“It is perhaps easier for me than it is for some judges to develop general rules,” Scalia writes, “because I am more inclined to adhere closely to the plain meaning of a text.”
What's striking about his formulation is not that Scalia takes a position in the debate between originalism and “living Constitution”-alism, but that he spells out an important assumption. Not only is the “plain meaning” of a law clearly decipherable from the words of its text (once we’ve looked up, if necessary, any unfamiliar expressions from the era when it was written) but so are the rules for determining its principles and for applying the law. The Constitution is like a cake mix with the instructions right there on the box. And if a given concept is not used or defined there --“privacy,” for instance, to name one that Scalia regarded as unconstitutional, or at least nonconstitutional -- then its use is ruled out.
“If a barn was not considered the curtilage of a house in 1791 or 1868,” Scalia writes, “and the Fourth Amendment did not cover it then, unlawful entry into a barn today may be a trespass, but not an unconstitutional search and seizure. It is more difficult, it seems to me, to derive such a categorical general rule from evolving notions of personal privacy.”
The distinction is clear and sharply drawn, however blunt the hermeneutic knife Scalia is wielding. But the example also displays one of the great weaknesses of this approach, spelled out by David A. Strauss in the University of Chicago Law Reviewsome years later: “Even if one can determine what the original understanding was, there is the problem of applying it to radically new conditions: Is a barn in the rural nation of 1791 to be treated as equivalent to, say, a garden shed in 21st-century exurbia?”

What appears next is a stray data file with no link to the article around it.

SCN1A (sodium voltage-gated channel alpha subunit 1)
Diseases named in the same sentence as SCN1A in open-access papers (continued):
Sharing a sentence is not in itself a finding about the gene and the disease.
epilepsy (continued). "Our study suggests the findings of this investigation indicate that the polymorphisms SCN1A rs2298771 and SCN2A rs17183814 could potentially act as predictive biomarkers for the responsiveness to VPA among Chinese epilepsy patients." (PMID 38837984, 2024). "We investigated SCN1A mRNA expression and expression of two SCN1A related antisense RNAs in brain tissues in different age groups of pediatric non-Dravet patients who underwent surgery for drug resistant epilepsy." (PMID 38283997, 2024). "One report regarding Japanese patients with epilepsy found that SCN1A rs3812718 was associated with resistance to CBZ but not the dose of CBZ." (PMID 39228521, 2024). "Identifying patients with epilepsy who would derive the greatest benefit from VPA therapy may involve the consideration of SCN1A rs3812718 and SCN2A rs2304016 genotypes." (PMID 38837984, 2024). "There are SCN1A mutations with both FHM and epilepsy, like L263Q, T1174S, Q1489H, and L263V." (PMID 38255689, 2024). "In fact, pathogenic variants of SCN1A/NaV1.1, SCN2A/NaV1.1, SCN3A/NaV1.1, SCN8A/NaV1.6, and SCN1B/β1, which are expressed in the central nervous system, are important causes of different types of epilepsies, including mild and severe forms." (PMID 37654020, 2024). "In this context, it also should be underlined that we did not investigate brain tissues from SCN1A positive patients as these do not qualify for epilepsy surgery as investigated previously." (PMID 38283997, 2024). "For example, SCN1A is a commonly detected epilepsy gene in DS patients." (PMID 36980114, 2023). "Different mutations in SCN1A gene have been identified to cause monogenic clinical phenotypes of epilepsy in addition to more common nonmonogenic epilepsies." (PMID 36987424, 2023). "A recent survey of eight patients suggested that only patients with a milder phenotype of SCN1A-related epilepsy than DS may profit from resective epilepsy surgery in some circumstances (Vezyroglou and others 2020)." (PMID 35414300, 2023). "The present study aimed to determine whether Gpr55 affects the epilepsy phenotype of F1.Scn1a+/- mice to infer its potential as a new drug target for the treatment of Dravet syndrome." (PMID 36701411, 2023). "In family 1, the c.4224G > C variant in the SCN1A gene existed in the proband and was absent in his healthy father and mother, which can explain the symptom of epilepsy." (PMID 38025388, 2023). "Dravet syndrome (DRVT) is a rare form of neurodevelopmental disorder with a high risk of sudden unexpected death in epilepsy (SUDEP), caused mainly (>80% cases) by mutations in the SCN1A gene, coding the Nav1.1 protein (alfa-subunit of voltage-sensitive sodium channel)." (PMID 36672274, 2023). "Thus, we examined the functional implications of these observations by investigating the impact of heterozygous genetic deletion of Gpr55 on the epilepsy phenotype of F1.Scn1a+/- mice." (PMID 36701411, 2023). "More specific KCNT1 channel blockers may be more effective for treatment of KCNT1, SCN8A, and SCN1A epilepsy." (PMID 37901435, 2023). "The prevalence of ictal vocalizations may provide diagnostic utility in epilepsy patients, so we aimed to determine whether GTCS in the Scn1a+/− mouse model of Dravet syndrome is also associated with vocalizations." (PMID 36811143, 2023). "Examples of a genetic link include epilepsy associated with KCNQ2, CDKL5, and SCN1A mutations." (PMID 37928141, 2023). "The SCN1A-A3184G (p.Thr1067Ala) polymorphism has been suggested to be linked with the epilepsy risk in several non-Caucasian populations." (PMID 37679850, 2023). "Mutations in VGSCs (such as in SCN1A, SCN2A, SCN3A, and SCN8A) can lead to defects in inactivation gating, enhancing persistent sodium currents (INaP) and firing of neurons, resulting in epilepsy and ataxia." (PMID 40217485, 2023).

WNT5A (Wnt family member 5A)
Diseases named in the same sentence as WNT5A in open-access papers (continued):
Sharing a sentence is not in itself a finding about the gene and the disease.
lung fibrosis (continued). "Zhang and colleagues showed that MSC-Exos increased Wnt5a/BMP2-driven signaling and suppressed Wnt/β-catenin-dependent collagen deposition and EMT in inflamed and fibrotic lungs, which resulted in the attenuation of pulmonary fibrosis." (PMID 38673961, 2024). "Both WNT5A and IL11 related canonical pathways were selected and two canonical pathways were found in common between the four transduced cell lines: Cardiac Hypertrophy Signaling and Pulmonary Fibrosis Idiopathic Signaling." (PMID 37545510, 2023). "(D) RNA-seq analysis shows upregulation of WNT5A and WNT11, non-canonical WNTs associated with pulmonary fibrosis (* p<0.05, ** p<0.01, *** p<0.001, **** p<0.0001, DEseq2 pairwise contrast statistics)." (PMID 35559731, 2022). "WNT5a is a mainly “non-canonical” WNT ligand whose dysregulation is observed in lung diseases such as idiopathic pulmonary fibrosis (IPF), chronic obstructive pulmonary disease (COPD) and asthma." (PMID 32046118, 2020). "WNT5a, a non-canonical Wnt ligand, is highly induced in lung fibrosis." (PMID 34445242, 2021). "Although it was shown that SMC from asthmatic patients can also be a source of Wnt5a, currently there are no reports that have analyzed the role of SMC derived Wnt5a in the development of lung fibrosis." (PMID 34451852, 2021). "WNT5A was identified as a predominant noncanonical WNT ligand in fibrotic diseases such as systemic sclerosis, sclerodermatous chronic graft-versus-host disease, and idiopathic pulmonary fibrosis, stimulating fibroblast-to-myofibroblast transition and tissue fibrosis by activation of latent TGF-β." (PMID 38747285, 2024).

Furthermore, the clearly formulated principle in a law can be rendered null and void by those who want only the narrowest construction of “original intent.” In his magnum opus, Reading Law: The Interpretation of Legal Texts (2012), co-authored with Bryan A. Garner, Scalia quoted Joseph Story’s Commentaries on the Constitution of the United States (1833) on the value of preambles in understanding the significance and intended effect of a law: “The preamble of a statute is a key to open the mind of the makers, as to the mischiefs, which are to be remedied, and the objects, which are to be accomplished by the provisions of the statute.” As fellow Reagan judicial appointee Richard A. Posner pointed out when he reviewedReading Law, an obvious instance would be the Second Amendment: “A well regulated Militia, being necessary to the security of a free State …” The preamble spells out that the amendment is, in Posner’s words “not about personal self-defense, but about forbidding the federal government to disarm state militias.” If it matters that the Constitution never explicitly identifies a right to privacy, then the complete lack of any reference to a right to individual gun ownership seems at least as conspicuous a silence.
Posner notes that when Scalia did mention the preamble in one decision, it was dismissive. Sometimes you “adhere closely to the plain meaning of a text,” it seems, and sometimes you just wish it would go away.
The skyrocket ascent of Scalia’s paper is easy to understand: whatever you think of the ideas, they are clearly and at times forcefully expressed, and “The Rule of Law as a Law of Rules” provided a glimpse into at least part of that enigmatic entity known as “the mind of the Supreme Court.” Absent that, its interest is likely to be chiefly historical or biographical. Other cards will take its place in the parlor game of citation and influence.
No Exit by Jean-Paul Sartre involves three characters who are condemned to spend their afterlives together in a shabby but not especially uncomfortable room -- “condemned” because it’s the Devil himself who brings them together. Evidently some kind of infernal algorithm has been used to select the group, designed to create optimal misery. Sartre’s dialogue is quite efficient: we soon learn the broad outlines of their time on Earth and how it was shaped by wishful thinking and self-deception.
We also see how quick they are to recognize one another’s vulnerabilities. Any given pair of characters could find a mutually satisfying way to exploit each other’s neuroses. But there’s always that third party to disrupt things, rubbing salt into old wounds while inflicting fresh ones.